Tag Archives | blog tours

Results of the reverse blog tour.

Publishing is changing fast and so is the way we market books! I chose to do a reverse blog tour.

Many writers who choose to publish independently are faced with choosing marketing strategies. Do you do the blog tour or not do the blog tour? Because there are a lot of opinions out there.

It’s a given that if you publish traditionally and are starting out that a blog tour is a must because sales in the first few weeks are crucial. A burst of sales is terrific for any book but with self publishing we have time for a story to build and spread. Blog tours are optional. Marketing is even optional – if you want to risk it.

Here are the different scenarios I’ve seen:

  1. Author rarely blogs or promotes. Book takes off.
  2. Author works her butt off to market and promote and it pays off with decent sales but as soon as the marketing stops, the sales decrease dramatically. It never took off.
  3. Author completes every marketing act known to mankind and never reaches the desired sales count. (Not to say that it won’t happen later.)

These factors got me thinking while I looked at my goals. I wanted to complete the first draft of the sequel to A Spy Like Me before summer vacation started. I realized that blog tours were a lot of work and it was all about me and my book. AND a blog tour and all the work involved don’t always translate over to sales.

But I really wanted to do something to celebrate my debut release.

So I decided on the reverse blog tour. I wanted to celebrate my genre, promote my brand and build awareness of A Spy Like Me. So I asked a mix of authors and bloggers to guest post for three weeks.


  1. I had fun because I wanted to do it.
  2. My blog hits definitely went up.
  3. I helped celebrate and promote authors and bloggers I like.
  4. I introduced new authors and books to readers.
  5. I introduced readers to A Spy Like Me.

Goals accomplished.

Not to say I won’t do a traditional blog tour in the future. In fact, this fall when How To Survive Ancient Spells and Crazy Kings releases, I plan on organizing one.

What marketing strategies do you see that work or don’t work? How might you change it up?

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A strong heroine, race cars and first love = Driven by Lisa Nowak.

The last thing on 16-year-old Jess DeLand’s wish list is a boyfriend. She’d have to be crazy to think any guy would look twice at her. Besides, there are more important things to hope for, like a job working on cars and an end to her mom’s drinking. Foster care is a constant threat, and Jess is willing to sacrifice anything to stay out of the system. When luck hands her the chance to work on a race car, she finds herself rushing full throttle into a world of opportunities—including a boy who doesn’t mind the grease under her fingernails. The question is, can a girl who keeps herself locked up tighter than Richard Petty’s racing secrets open up enough to risk friendship and her first romance?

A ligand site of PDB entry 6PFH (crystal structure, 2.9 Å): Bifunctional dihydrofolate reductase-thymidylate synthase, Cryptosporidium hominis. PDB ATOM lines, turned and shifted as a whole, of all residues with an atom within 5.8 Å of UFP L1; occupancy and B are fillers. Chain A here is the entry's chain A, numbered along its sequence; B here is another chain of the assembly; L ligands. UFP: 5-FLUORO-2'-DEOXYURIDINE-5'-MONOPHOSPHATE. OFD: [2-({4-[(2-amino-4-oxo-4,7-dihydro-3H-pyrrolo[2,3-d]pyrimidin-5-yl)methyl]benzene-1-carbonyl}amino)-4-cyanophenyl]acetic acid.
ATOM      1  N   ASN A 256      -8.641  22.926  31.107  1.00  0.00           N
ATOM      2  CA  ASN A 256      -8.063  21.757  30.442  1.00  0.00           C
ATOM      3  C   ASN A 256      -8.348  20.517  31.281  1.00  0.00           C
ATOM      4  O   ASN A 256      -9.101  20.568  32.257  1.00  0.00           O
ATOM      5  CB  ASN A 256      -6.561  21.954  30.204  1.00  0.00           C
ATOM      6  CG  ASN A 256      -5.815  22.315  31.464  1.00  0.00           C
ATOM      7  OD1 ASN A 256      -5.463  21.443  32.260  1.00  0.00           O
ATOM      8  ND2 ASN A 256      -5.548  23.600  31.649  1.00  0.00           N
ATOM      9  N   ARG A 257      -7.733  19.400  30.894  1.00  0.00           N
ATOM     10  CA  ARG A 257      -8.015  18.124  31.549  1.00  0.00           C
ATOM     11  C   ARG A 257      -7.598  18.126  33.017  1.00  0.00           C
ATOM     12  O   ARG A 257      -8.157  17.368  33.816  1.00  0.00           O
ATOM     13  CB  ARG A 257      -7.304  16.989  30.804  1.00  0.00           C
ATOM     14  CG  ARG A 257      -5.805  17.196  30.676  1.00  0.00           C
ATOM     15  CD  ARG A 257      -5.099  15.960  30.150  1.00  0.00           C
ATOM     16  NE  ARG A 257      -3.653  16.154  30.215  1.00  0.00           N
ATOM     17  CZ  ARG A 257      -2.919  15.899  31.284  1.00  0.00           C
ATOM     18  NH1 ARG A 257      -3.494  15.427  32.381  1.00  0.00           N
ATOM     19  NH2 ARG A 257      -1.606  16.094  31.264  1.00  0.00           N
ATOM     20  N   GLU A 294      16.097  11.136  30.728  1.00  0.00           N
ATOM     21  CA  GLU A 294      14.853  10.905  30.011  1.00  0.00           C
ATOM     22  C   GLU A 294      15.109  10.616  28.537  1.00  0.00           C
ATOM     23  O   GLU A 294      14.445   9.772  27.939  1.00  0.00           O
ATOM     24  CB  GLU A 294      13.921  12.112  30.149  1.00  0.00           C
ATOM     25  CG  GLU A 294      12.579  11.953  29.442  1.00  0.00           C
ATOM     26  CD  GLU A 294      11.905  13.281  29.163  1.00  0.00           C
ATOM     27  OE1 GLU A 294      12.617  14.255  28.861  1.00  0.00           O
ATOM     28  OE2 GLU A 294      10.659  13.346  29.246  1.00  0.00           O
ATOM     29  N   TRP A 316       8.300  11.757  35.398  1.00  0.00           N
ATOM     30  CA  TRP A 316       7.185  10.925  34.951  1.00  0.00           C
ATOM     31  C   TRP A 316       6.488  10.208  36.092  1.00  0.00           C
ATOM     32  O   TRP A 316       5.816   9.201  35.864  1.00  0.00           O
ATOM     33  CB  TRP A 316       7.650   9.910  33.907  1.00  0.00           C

“The first romance is captured beautifully—just the right combination of natural and awkward, of eager and scared.”

~ Bob Martin, writing professor, Pacific Northwest College of Art


In addition to being a YA author, Lisa Nowak is a retired amateur stock car racer, an accomplished cat whisperer, and a professional smartass. She writes coming-of-age books about kids in hard luck situations who learn to appreciate their own value after finding mentors who love them for who they are. She enjoys dark chocolate and stout beer and constantly works toward employing wei wu wei in her life, all the while realizing that the struggle itself is an oxymoron.
Lisa has no spare time, but if she did she’d use it to tend to her expansive perennial garden, watch medical dramas, take long walks after dark, and teach her cats to play poker. For those of you who might be wondering, she is not, and has never been, a diaper-wearing astronaut. She lives in Milwaukie, Oregon, with her husband, four feline companions, and two giant sequoias.

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One author’s take on branding. (RISING by Laura Josephsen)

Thanks for having me on your blog, Laura!

My blog topic for today is how this new book is different from my last book published, Confessions from the Realm of the Underworld (Also Known as High School), but it made me think about writers taking on all sorts of different stories.

Confessions is Young Adult, contemporary, modern-day setting, and a very “normal life” story. It was kind of my oddball novel in that respect; I typically veer more toward speculative fiction. It was about family and friendship and set in high school.

Rising Book 1: Resistance is adult speculative fiction. It’s set in a fantasy world, but it’s science based and therefore more accurately sci-fi, and it’s adventure/friendship/gradual romance.

Confessions is one of the lightest and most fun books I’ve ever written. It had a snarky voice and was super easy to write. It dealt with characters having to make some tough decisions, yes, but the ultimate tone of it was very lighthearted.

Resistance is the darkest book I’ve ever written. It was emotionally exhausting in a lot of ways, and it cost me a lot to write it—I had to delve into deeper places and push myself outside my comfort zones.

I’ve talked before on my blog about branding—should an author have a brand or not—and something that’s stuck with me is when someone told me that maybe it’s not genre or age group that needs to define a author—maybe it’s an overall theme that the author consistently writes. That struck a chord with me because I feel like that’s how I write—whether I’m writing YA or adult, speculative fiction or not, inspirational or contemporary, I always go toward themes of light and life and hope. My characters might go through terrible things that sometimes I don’t even want to think about, but the journey is in seeing how they deal with these things, how they overcome them and find the light at the end of their tunnel.

We all have stories that we love and stories we dislike. As completely different as Confessions and Resistance are, my hope for both books is that something in the words I write might speak to someone…it might just be in wildly different ways.